Finally was able to coordinate a test drive of the H4D/60 thanks to my local Hassey rep Jim Arnosky, and regional rep Gina Connors ... thank you both!
Of course it was raining and gloomy when I finally had time to work with the camera. However here is what I was able to test ... based on my needs and a comparison against my current kit ... a H2F/39 Multi-Shot. Even though I only had 4 hours to spare for the test, I didn't need to get up to speed on use of the H4D or Phocus ... so I could concentrate on shooting the whole time.
As luck would have it, I had a typical paying job shooting automotive fabric samples in studio ... boring stuff but a good test of ability to render detail. Both cameras mounted on a camera stand and tethered to my mac computer ... 180th shutter, HC/120 macro @ f/13, same lighting ... nothing changed except the camera body.
Conclusion: By sheer size of file, the H4D/60 easily has what it takes to deliver on this type of job via single shot, and blows away the 39 back when used in single shot mode.
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We then set up a very basic portrait scenario with Jim as subject using a 1 to 2 lighting ratio ... hand-held ... also boring, but a good test using standard studio content. Using the (inappropriate) 35-90 @ 90mm the native file was 22.36" X 29.856" @ 300 dpi ... so the 200% pixel peeping crop represents a 44" X 60" final IQ ... as if
Conclusion: the Dalsa sensor delivers skin tones as promised and rendered Jim's coloring dead on the money. Note to self ... never use the zoom for a head shot
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I then did some roaming hand-held ambient light stuff ... again in crappy, gloomy light, but also a good test of extremes. H4D/60 with the 35-90 ... all at ISO 800 ... but here's the kicker ... shutter speed on the Pillow shot done at 90mm was 1/45th! By using a 100ms mirror delay, I've always been able to hand-hold the H cameras better than any other MFD camera ... but was expecting more issues with a sensor this big ... a tribute to the mass of the camera combined with leaf shutters perhaps ... no focal plane shutter creating vibrations. I did NOT have my usual hand-strap on the H4D/60 demo camera, so I'd expect to do even better with one. The Tulip snap was done @ ISO 800 1/50th shutter 35-90 @ 90/5.6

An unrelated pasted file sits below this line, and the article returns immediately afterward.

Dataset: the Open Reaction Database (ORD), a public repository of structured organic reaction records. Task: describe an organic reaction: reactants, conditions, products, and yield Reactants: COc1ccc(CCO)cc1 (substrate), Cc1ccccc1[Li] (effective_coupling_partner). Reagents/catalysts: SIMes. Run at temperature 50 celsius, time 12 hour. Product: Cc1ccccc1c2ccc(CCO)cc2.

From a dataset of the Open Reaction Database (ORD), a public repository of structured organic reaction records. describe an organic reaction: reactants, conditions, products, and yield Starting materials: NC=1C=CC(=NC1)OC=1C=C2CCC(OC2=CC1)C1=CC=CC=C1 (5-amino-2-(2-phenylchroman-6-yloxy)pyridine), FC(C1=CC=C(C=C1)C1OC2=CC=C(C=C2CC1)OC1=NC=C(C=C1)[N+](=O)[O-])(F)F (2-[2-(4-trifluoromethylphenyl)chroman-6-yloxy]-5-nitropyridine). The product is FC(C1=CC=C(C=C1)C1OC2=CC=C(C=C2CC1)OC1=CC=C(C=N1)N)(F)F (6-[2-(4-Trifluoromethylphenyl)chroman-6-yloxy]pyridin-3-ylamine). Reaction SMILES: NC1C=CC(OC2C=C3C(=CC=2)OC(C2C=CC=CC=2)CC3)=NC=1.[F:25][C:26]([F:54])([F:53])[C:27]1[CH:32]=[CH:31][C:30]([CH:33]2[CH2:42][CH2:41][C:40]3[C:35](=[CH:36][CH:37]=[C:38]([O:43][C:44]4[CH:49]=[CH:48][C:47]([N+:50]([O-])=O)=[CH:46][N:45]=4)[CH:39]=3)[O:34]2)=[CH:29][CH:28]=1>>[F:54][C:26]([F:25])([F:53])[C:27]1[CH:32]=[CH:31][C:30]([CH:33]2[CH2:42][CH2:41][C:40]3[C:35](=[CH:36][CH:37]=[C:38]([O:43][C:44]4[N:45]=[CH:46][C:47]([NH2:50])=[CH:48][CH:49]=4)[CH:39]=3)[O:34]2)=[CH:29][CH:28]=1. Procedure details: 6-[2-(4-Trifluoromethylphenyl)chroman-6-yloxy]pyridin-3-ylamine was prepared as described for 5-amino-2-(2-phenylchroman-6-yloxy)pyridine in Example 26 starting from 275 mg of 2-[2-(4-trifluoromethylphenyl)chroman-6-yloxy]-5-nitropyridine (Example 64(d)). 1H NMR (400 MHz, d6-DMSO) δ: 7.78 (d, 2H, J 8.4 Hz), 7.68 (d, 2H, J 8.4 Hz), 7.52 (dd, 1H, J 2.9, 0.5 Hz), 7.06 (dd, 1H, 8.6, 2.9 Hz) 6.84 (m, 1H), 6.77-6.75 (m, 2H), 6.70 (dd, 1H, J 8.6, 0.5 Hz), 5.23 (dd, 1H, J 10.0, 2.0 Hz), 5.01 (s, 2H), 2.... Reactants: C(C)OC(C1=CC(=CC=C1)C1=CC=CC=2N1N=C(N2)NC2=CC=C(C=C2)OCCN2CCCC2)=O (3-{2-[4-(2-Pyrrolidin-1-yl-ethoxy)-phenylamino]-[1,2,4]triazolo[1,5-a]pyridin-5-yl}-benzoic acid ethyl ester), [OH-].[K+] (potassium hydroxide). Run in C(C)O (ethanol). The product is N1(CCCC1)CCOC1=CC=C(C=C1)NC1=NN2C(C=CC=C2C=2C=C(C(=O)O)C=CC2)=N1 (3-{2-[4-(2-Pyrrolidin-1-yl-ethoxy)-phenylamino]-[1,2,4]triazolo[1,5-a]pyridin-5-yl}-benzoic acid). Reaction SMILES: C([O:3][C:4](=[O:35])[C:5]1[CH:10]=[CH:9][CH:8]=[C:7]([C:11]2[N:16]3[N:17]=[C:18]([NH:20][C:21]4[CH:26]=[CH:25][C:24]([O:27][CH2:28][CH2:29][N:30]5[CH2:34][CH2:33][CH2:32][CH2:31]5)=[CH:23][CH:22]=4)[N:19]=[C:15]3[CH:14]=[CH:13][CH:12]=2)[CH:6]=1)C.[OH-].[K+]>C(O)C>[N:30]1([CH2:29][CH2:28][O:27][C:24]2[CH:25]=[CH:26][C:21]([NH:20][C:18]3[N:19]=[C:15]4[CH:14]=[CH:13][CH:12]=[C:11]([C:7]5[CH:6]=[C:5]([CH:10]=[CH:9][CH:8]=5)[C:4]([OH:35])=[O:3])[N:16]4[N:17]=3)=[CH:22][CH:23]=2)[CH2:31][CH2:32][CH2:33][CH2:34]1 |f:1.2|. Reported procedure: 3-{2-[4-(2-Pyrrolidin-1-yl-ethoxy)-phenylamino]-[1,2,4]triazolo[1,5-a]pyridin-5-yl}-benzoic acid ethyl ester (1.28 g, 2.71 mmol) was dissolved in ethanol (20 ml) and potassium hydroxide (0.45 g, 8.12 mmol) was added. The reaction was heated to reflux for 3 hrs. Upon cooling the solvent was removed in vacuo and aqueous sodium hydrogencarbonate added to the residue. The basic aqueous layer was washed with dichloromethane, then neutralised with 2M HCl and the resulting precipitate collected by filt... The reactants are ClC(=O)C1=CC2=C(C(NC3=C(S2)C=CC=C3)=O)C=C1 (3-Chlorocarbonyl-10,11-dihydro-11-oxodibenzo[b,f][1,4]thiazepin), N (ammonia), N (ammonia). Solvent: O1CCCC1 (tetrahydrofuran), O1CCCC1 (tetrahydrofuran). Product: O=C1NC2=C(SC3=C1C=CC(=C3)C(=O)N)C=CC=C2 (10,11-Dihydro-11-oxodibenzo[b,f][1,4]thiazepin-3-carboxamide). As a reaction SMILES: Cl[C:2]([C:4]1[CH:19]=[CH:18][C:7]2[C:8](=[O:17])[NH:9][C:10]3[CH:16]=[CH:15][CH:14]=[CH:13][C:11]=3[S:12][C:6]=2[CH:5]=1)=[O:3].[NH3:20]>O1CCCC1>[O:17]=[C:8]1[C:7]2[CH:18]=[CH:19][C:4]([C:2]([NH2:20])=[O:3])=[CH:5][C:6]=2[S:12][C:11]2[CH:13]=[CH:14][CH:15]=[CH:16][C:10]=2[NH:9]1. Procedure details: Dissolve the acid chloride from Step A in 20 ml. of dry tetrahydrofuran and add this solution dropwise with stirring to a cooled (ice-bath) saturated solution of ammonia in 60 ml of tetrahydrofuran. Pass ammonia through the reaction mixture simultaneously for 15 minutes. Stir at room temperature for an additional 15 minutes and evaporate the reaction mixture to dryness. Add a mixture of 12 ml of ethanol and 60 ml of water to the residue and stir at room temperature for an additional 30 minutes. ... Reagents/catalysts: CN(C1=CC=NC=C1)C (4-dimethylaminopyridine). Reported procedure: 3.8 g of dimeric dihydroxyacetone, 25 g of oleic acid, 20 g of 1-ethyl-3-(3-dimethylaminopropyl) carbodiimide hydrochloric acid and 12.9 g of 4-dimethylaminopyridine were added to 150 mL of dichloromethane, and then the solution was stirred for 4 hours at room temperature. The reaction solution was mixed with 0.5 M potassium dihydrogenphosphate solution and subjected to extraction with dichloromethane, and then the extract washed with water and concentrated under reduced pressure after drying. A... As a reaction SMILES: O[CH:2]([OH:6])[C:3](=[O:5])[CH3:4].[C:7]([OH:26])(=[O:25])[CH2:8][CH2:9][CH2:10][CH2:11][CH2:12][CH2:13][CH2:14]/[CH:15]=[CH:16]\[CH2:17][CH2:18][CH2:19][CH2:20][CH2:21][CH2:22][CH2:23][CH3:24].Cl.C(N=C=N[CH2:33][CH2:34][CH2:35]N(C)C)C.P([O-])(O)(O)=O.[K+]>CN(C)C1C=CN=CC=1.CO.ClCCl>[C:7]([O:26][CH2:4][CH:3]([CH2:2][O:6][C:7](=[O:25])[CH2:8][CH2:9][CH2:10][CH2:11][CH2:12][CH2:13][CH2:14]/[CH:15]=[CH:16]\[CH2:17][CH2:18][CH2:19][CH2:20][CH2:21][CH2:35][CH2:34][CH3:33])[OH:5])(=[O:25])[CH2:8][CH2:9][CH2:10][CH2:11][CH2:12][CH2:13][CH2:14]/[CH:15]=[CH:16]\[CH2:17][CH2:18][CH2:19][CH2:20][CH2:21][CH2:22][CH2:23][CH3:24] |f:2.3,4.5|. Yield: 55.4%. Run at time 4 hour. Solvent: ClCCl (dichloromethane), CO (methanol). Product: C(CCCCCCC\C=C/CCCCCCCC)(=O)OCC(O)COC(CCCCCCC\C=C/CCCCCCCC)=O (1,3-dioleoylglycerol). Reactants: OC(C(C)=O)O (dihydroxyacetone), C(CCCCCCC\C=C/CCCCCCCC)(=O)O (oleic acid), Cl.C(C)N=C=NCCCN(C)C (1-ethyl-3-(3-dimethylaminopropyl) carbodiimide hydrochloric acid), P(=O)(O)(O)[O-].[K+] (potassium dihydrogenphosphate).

Conclusion: Camera is easy to shoot hand-held. ISO 800 is fine ... the usual slight color muting but the noise structure is nice and would be easy to selectively deal with using Nik Define-2 when needed.
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True Focus: Absolute Position Lock will really come into it's own with this camera in comparison to the smaller sensor H4D/40 I used to have ... shallow DOF is even more of an issue with a sensor this size, and the off-center focusing issue will rear its head more frequently when using the faster HC lenses up-close ... like the 100/2.2 or 150/3.2 shot wide open to isolate the off-center subject.
Tethered shooting really puts demands on the computer. We did not have many issues, but when we tried it on Jim's older laptop it did 65 shots ... but about 20 shots into the sequence his computer slowed down to 3-5 seconds between shots ... if we tried to view images while it was still loading, the computer crashed. Conclusion: his laptop computer is to wimpy for the H4D/60 ... However, when we tried to do side-by-side comparisons of the 60 verses the 39MS @ 100 and 200% on my Mac Tower, Phocus got weird on us ... and sometimes never rendered the 60 file full resolution. Restarting Phocus helped, but it happened more than once. I have a 2 X 3 GHz Quad-Core Mac with 10 gigs of RAM and a brand new ATI Radeon HD 5770 GC with 1024MB of VRAM!
Hasselblad has yet to issue the firmware enabling the double resolution LCD ... which this camera desperately needs for spontaneous location work ... a style of shooting which it is fully capable of doing.
Hasselblad has also yet to enable sync work to use the back on a technical camera, so I was not able to mount it on my Rollie Xact-2 and test it with the Rodenstock/Schneider optics.
The camera has a new door on the bottom of the back which has different plugs ... the sync port is now located there, and a power inlet is there for some sort of power when shooting without the H4D body.
Lastly, the H4D/60 files are not yet recognized by LightRoom ... hope that happens
Over-all: a really, really nice camera! The images are spectacular. Needs some updates soon: LCD and Sync ... and the tethered performance needs immediate attention IMO.